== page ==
The two respondents then instituted this suit in the Court of Claims.2 Each sought an order directing reclassification of his position as of the date (May 8, 1970) of the first administrative denial of his request, and backpay, computed at the difference between his salary and grade GS-14 (and the claimed appropriate within-grade step), from that date. The trial judge, in a long opinion, App. 43-117, concluded that the respondents were not entitled to backpay due to their allegedly wrongful classification. Id., at 57. But he also concluded that the Commission's refusal to reclassify respondents to GS-14 was arbitrary, discriminatory, and not supported by substantial evidence, ibid., and that as a matter of law the respondents were entitled to an order remanding the case to the Commission with direction so to reclassify the respondents. Id., at 58, 117.

The Court of Claims considered the case en banc and divided 4-3. The majority disapproved the trial judge's recommendation that the court was empowered to direct the reclassification of respondents to GS-14, for the Court of Claims is not authorized to create an entitlement to a governmental position. "If entitlement depends on the exercise of discretion by someone else we cannot substitute our own discretion." 499 F.2d 690, 691, 205 Ct.Cl. 330, 332 (1974). The majority felt, however, that if the Commission were to determine that it had made an erroneous classification, that determination "could create a legal right which we could then enforce by a money judgment." Id., 499 F.2d, at 691, 205 Ct.Cl., at 333.

The majority agreed with the trial judge that the Commission's failure to compare respondents' positions with those of the Logistics Command attorneys was arbitrary and capricious. Id., 499 F.2d, at 691, 205 Ct.Cl., at 331. The court observed: "Ordinarily . . . it is not arbitrary and capricious to refuse to consider the grade of employees other than the ones complaining." But it went on to say: "This case is peculiar in its facts," for the employees "all belong to a small readily manageable cadre, their jobs have a large nexus of duties shared in common, and the other employees are specifically pointed out by the complaining employees." Id., 499 F.2d, at 691, 205 Ct.Cl., at 332. The court ruled that it had the power under the remand statute, 86 Stat. 652, now codified as part of 28 U.S.C. s 1491 (1970 ed., Supp. IV), to order the Commission to reconsider its classification decision "under proper directions." Accordingly, and pursuant to its Rule 149(b), the court remanded the case to the Commission to make the comparison and to report the result to the court.3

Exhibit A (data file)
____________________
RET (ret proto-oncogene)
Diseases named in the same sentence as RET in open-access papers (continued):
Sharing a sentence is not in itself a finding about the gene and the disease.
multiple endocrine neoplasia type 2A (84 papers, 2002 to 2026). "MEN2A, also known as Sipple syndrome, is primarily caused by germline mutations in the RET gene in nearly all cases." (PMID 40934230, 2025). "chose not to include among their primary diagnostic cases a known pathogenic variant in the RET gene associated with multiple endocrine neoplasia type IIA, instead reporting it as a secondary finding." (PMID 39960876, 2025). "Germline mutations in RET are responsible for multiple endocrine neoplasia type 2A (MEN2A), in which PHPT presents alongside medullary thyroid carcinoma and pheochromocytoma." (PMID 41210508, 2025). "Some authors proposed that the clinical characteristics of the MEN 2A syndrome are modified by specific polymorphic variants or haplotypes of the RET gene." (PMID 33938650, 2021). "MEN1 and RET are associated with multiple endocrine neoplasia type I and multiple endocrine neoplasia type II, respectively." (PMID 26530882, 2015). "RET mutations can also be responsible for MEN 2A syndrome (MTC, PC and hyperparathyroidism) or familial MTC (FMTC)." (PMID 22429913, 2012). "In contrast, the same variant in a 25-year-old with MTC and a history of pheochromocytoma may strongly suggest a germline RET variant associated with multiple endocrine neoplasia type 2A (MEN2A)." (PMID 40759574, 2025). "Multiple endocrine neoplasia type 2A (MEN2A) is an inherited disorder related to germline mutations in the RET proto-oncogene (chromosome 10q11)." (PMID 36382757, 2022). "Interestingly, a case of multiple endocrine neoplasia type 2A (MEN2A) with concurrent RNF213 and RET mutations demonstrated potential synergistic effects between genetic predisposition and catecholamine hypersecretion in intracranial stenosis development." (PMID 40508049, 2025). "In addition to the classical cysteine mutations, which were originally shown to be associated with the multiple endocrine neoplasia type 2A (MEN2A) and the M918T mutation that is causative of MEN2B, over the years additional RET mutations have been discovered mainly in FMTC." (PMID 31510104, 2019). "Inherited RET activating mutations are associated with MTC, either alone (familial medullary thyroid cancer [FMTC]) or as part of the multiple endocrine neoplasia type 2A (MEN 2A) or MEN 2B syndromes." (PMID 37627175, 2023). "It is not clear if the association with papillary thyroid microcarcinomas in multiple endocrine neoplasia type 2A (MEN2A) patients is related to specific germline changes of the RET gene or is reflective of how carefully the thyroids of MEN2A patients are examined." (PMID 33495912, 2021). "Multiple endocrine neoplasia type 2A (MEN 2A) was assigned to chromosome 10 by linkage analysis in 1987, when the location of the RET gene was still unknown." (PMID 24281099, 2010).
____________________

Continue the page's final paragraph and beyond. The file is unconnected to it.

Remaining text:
The dissent argued that the jurisdiction of the Court of Claims is limited to money judgments and, since none had been or could be ordered in this case, the court was without jurisdiction even to remand the case to the Civil Service Commission. In addition, the respondents had not stated a claim upon which relief could be granted, for they were asking for positions, and pay, to which they had never been appointed. The dissent further argued that there is no constitutional right to a governmental position to which one has not been appointed; that the salary of a Government job is payable only to the person appointed to that position; and that the court has no authority to take over the appointing power that the Constitution, Art. II, § 2, has placed in the Executive Department. It asserted that the decision of the majority was but a declaratory judgment, a legal function not within the court's jurisdiction. Finally, the dissent argued that the classification decision of the Commission was neither arbitrary nor capricious and was supported by substantial evidence. 499 F.2d, at 692-694, 205 Ct.Cl., at 334-338.

We granted certiorari because of the importance of the issue in the measure of the Court of Claims' statutory jurisdiction, and because of the significance of the court's decision upon the Commission's administration of the civil service classification system. 420 U.S. 923, 95 S.Ct. 1116, 43 L.Ed.2d 392 (1975).

II

We turn to the respective statutes that are advanced as support for the action taken by the Court of Claims.

A. The Tucker Act. The central provision establishing the jurisdiction of the court is that part of the Tucker Act now codified as 28 U.S.C. § 1491:

"The Court of Claims shall have jurisdiction to render judgment upon any claim against the United States founded either upon the Constitution, or any Act of Congress, or any regulation of an executive department, or upon any express or implied contract with the United States, or for liquidated or unliquidated damages in cases not sounding in tort." 4

This Court recently had occasion to examine the jurisdiction of the Court of Claims under this statutory formulation. In United States v. King, 395 U.S. 1, 89 S.Ct. 1501, 23 L.Ed.2d 52 (1969), the Court reviewed a decision (390 F.2d 894, 182 Ct.Cl. 631) in which the Court of Claims had concluded that it was empowered to exercise jurisdiction under the Declaratory Judgment Act, 28 U.S.C. § 2201. This Court observed that the Court of Claims was established by Congress in 1855; that "(t)hroughout its entire history," until the King case was filed, "its jurisdiction has been limited to money claims against the United States Government"; that decided cases in this...